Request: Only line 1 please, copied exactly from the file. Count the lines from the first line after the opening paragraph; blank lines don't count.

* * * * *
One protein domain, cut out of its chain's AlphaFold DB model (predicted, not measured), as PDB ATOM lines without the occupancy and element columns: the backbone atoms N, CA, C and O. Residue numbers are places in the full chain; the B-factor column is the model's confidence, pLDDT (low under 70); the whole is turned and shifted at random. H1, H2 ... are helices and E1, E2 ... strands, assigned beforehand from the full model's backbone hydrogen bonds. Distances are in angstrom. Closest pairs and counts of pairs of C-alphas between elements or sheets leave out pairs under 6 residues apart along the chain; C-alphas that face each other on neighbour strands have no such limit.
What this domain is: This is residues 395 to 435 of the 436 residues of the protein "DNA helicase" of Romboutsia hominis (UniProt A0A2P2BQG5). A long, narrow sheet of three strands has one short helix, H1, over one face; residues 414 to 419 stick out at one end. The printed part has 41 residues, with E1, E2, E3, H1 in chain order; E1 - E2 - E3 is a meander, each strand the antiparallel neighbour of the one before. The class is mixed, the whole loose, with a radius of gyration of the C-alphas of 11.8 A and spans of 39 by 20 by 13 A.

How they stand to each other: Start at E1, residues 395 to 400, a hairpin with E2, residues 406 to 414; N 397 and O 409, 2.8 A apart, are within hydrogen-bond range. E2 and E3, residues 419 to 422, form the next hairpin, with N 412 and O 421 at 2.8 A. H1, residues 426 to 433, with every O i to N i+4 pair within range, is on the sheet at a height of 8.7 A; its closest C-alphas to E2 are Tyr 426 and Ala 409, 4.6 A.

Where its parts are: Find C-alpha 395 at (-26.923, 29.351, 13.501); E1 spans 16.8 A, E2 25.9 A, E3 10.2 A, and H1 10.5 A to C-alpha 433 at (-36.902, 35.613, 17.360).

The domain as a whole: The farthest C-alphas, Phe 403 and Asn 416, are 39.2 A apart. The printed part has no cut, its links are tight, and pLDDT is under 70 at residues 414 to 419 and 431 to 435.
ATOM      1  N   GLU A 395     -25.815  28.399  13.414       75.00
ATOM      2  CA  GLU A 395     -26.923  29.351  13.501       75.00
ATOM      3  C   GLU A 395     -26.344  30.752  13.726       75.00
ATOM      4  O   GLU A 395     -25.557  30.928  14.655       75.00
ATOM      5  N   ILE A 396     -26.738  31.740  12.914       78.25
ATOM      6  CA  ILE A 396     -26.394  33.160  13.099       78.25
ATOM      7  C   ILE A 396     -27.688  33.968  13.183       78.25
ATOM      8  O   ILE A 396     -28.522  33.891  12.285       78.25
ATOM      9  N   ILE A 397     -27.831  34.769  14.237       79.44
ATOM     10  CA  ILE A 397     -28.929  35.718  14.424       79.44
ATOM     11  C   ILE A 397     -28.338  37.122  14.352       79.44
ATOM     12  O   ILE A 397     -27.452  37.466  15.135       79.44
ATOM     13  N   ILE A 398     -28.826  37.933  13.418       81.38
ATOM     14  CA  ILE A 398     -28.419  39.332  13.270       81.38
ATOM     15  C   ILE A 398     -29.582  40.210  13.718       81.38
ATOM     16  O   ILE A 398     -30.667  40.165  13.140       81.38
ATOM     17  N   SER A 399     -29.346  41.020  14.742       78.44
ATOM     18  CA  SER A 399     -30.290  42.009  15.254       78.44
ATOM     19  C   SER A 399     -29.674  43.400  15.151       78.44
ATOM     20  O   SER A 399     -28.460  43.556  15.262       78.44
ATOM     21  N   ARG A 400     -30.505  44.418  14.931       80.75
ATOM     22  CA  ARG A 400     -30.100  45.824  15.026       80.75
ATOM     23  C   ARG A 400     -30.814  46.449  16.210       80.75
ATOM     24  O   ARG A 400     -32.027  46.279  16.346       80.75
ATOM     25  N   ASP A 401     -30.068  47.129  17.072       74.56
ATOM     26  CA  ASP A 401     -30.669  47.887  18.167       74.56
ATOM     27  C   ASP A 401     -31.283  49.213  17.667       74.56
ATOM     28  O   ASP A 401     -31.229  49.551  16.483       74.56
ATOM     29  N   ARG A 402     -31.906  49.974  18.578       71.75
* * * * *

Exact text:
What this domain is: This is residues 395 to 435 of the 436 residues of the protein "DNA helicase" of Romboutsia hominis (UniProt A0A2P2BQG5). A long, narrow sheet of three strands has one short helix, H1, over one face; residues 414 to 419 stick out at one end. The printed part has 41 residues, with E1, E2, E3, H1 in chain order; E1 - E2 - E3 is a meander, each strand the antiparallel neighbour of the one before. The class is mixed, the whole loose, with a radius of gyration of the C-alphas of 11.8 A and spans of 39 by 20 by 13 A.